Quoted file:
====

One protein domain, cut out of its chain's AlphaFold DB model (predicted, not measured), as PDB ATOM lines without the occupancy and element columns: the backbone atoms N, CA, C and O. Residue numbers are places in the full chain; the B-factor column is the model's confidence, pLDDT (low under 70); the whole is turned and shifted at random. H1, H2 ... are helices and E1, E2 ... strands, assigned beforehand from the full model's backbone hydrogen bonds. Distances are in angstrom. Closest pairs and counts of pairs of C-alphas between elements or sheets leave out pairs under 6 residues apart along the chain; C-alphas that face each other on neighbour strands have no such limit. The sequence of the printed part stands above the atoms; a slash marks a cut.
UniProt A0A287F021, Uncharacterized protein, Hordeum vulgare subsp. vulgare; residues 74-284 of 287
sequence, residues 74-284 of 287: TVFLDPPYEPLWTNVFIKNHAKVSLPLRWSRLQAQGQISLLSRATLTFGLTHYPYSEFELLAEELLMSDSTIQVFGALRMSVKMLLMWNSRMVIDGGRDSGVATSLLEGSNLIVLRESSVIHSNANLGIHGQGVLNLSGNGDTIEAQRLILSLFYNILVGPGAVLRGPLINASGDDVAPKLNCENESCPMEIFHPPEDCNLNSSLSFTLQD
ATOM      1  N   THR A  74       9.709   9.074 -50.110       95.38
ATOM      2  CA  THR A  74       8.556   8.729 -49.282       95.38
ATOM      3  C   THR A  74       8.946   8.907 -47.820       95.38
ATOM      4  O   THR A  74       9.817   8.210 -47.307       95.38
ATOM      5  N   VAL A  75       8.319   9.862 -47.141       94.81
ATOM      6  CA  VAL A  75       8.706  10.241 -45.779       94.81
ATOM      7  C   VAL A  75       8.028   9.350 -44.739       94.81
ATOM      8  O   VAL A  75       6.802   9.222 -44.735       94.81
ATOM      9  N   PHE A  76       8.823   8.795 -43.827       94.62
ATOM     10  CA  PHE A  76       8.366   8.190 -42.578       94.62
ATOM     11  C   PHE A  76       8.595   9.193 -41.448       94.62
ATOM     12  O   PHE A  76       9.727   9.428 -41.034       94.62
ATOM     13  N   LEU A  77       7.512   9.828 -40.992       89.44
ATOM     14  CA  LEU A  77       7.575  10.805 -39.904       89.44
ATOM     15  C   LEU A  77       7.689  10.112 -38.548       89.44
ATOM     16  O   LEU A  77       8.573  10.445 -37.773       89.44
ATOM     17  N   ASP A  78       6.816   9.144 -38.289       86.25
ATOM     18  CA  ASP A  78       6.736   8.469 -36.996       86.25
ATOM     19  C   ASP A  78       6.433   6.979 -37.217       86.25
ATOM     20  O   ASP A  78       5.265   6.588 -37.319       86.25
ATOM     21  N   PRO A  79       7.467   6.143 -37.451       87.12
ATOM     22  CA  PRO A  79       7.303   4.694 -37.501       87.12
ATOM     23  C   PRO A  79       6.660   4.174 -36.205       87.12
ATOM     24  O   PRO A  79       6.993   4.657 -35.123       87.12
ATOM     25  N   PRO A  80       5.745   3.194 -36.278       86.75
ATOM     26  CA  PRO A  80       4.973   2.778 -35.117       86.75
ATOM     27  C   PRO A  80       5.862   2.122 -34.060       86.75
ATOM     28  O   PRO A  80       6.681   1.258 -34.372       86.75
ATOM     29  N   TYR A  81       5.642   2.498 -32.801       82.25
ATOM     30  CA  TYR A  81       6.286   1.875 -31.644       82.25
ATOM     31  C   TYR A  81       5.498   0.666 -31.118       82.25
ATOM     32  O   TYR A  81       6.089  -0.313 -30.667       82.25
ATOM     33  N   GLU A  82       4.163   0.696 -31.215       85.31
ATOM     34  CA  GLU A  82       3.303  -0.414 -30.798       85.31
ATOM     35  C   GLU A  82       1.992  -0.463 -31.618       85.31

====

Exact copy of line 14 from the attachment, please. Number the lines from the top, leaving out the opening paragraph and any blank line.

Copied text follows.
ATOM     12  O   PHE A  76       9.727   9.428 -41.034       94.62